From work-life balance to earning the respect of colleagues in a male-dominated industry, Hallie Vanderhider, president and chief operating officer for Black Stone Minerals, knows the obstacles that come with establishing a career—and being a business woman. On April 2, Vanderhider addressed a class at Mays Business School at Texas A&M University, explaining the ins and outs of working in oil and gas, and the impact that Black Stone Minerals has had on both that industry and the private equity sector.


“In any career, you’ll have challenges and hard times,” Vanderhider told students. “You have to take those experiences and enable yourself to grow from them.”

Black Stone, based in Houston, owns about 18 million acres of minerals in the United States. The company possesses approximately 27,000 oil wells nationwide, with interests in every major onshore basin and a concentration in the upper Gulf Coast. Additionally, Black Stone Minerals specializes in private equity funds, working with large institutions such as Princeton University, Rice University, and Johns Hopkins University. Vanderhider has worked hard to establish herself in the male-dominated energy industry, where she continues to prove her business abilities.

“You don’t see a lot of women in this industry. It’s a small universe,” said Vanderhider. “It is a rare situation for a woman to make it to the top, and you’re always held to a higher standard.”

Vanderhider graduated from the University of Texas in 1979 with a bachelor’s degree in accounting, and began her career in public accounting. She worked in audit for Deloitte & Touche for four years, assisting clients in the oil and gas and banking industries. After leaving Deloitte & Touche, Vanderhider took a position as chief accounting officer for a former oil and gas client, developing several retail partnerships over a 10-year span. Vanderhider put her career on hold to have children, spending four years with a focus on motherly duties. But she hadn’t had enough of the corporate world yet—when reading to her son’s first grade class one day, Vanderhider received a call from a former client asking her to take on a leadership role in his newly developed private equity firm. Vanderhider accepted the offer, becoming the chief investment officer of EnCap Investments, where she worked for 10 years. Finally, in 2003, Vanderhider joined Black Stone Minerals as the chief financial officer, taking on the presidency in 2006.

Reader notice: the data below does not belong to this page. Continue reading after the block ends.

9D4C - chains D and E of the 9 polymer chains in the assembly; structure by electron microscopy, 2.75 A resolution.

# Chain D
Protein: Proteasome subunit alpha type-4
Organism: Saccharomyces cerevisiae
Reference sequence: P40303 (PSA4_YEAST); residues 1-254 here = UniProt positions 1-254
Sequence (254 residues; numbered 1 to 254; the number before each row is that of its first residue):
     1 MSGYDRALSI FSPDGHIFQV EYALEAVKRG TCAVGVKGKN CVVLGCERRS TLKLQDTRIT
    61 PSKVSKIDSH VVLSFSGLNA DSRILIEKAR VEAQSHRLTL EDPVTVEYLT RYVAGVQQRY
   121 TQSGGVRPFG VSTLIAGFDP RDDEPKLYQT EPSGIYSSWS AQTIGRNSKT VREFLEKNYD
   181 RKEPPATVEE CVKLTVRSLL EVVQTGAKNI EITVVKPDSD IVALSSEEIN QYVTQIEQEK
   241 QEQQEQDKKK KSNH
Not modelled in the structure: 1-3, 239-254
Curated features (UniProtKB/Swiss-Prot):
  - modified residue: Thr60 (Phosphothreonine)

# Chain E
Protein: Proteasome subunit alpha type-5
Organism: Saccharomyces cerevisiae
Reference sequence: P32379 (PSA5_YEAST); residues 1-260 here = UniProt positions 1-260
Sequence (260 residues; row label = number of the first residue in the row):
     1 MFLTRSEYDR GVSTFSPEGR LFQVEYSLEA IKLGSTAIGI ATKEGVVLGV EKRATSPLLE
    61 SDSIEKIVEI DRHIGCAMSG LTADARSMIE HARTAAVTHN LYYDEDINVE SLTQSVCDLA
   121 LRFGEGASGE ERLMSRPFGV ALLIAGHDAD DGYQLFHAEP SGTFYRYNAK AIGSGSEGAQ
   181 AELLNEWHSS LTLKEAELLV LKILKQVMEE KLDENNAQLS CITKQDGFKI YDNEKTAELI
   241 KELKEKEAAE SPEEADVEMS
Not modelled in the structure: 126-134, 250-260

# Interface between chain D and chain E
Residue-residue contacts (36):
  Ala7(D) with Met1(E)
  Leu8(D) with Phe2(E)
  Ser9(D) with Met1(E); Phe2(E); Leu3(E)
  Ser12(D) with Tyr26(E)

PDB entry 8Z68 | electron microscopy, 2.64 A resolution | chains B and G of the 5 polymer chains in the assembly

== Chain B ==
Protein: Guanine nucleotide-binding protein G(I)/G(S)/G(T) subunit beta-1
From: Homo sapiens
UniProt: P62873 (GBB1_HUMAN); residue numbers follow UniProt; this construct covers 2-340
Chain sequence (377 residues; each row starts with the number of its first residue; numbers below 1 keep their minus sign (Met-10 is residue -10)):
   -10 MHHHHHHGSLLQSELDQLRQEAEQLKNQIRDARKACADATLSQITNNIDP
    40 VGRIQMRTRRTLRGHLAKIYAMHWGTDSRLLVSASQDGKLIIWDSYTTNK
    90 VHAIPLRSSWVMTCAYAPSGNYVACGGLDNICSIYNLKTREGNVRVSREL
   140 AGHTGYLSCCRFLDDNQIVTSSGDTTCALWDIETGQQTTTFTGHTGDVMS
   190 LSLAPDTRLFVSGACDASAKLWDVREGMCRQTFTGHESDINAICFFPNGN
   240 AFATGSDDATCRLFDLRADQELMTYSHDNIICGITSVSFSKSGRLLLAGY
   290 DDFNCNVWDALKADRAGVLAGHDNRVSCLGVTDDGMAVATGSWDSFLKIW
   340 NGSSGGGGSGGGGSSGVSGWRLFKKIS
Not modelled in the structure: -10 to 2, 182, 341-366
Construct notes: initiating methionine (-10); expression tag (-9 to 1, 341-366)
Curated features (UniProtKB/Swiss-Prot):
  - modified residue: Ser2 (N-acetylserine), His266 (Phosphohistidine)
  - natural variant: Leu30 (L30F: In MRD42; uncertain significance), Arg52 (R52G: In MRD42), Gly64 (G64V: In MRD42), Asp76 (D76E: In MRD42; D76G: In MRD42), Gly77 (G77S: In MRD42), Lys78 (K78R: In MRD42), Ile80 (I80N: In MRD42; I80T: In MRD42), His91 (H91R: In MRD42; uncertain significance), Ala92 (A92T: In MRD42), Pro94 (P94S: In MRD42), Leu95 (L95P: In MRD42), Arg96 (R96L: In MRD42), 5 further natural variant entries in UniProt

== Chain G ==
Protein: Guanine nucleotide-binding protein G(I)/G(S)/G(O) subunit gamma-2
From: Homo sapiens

After her class presentation, Vanderhider met with a group of Business Honors students, discussing her career experiences and advice for entering the business world. The executive emphasized the likelihood of working hard for very long hours at the beginning of a career. “In any career, you’ll have challenges and hard times. You have to take those experiences and enable yourself to grow from them,” she said. Vanderhider encouraged students to target their passion first, and then figure out how to move up the corporate ladder. She also commented on the importance of mentors and building a strong network through personal relationships.

Vanderhider’s son, Michael, is a member of the class of 2009 and is currently involved in the Professional Program at Mays Business School.